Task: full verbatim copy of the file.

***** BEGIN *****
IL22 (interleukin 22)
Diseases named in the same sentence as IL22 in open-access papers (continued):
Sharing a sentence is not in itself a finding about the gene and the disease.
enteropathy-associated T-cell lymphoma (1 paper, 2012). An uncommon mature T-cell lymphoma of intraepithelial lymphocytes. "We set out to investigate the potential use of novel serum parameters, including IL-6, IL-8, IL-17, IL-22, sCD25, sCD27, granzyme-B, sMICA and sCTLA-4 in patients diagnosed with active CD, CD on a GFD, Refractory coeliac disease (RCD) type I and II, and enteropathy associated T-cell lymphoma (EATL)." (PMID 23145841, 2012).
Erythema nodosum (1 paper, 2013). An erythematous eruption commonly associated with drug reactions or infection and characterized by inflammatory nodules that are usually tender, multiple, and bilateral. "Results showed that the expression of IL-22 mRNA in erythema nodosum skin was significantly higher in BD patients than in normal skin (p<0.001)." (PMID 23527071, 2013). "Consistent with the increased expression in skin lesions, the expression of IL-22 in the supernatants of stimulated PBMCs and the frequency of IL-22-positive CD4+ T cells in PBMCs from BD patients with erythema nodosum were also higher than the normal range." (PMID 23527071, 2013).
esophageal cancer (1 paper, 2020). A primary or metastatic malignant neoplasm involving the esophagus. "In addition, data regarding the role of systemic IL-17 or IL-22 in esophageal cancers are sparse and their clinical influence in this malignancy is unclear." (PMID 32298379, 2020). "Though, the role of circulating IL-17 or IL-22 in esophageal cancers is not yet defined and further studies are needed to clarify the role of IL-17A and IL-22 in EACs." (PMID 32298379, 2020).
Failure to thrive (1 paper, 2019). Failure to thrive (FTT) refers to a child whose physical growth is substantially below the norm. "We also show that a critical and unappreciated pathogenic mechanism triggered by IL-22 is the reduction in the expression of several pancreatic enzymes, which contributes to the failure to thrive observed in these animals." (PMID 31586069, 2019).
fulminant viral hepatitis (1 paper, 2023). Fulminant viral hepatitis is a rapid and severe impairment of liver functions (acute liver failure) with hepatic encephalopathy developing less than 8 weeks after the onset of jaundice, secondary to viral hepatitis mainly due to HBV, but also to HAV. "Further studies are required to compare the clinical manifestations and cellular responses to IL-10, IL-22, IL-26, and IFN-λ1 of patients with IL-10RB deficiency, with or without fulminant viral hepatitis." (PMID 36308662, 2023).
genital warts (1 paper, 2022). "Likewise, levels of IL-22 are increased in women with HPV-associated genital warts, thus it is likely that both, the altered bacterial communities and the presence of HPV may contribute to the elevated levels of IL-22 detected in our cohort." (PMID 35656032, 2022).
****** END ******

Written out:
IL22 (interleukin 22)
Diseases named in the same sentence as IL22 in open-access papers (continued):
Sharing a sentence is not in itself a finding about the gene and the disease.
enteropathy-associated T-cell lymphoma (1 paper, 2012). An uncommon mature T-cell lymphoma of intraepithelial lymphocytes. "We set out to investigate the potential use of novel serum parameters, including IL-6, IL-8, IL-17, IL-22, sCD25, sCD27, granzyme-B, sMICA and sCTLA-4 in patients diagnosed with active CD, CD on a GFD, Refractory coeliac disease (RCD) type I and II, and enteropathy associated T-cell lymphoma (EATL)." (PMID 23145841, 2012).
Erythema nodosum (1 paper, 2013). An erythematous eruption commonly associated with drug reactions or infection and characterized by inflammatory nodules that are usually tender, multiple, and bilateral. "Results showed that the expression of IL-22 mRNA in erythema nodosum skin was significantly higher in BD patients than in normal skin (p<0.001)." (PMID 23527071, 2013). "Consistent with the increased expression in skin lesions, the expression of IL-22 in the supernatants of stimulated PBMCs and the frequency of IL-22-positive CD4+ T cells in PBMCs from BD patients with erythema nodosum were also higher than the normal range." (PMID 23527071, 2013).
esophageal cancer (1 paper, 2020). A primary or metastatic malignant neoplasm involving the esophagus. "In addition, data regarding the role of systemic IL-17 or IL-22 in esophageal cancers are sparse and their clinical influence in this malignancy is unclear." (PMID 32298379, 2020). "Though, the role of circulating IL-17 or IL-22 in esophageal cancers is not yet defined and further studies are needed to clarify the role of IL-17A and IL-22 in EACs." (PMID 32298379, 2020).
Failure to thrive (1 paper, 2019). Failure to thrive (FTT) refers to a child whose physical growth is substantially below the norm. "We also show that a critical and unappreciated pathogenic mechanism triggered by IL-22 is the reduction in the expression of several pancreatic enzymes, which contributes to the failure to thrive observed in these animals." (PMID 31586069, 2019).
fulminant viral hepatitis (1 paper, 2023). Fulminant viral hepatitis is a rapid and severe impairment of liver functions (acute liver failure) with hepatic encephalopathy developing less than 8 weeks after the onset of jaundice, secondary to viral hepatitis mainly due to HBV, but also to HAV. "Further studies are required to compare the clinical manifestations and cellular responses to IL-10, IL-22, IL-26, and IFN-λ1 of patients with IL-10RB deficiency, with or without fulminant viral hepatitis." (PMID 36308662, 2023).
genital warts (1 paper, 2022). "Likewise, levels of IL-22 are increased in women with HPV-associated genital warts, thus it is likely that both, the altered bacterial communities and the presence of HPV may contribute to the elevated levels of IL-22 detected in our cohort." (PMID 35656032, 2022).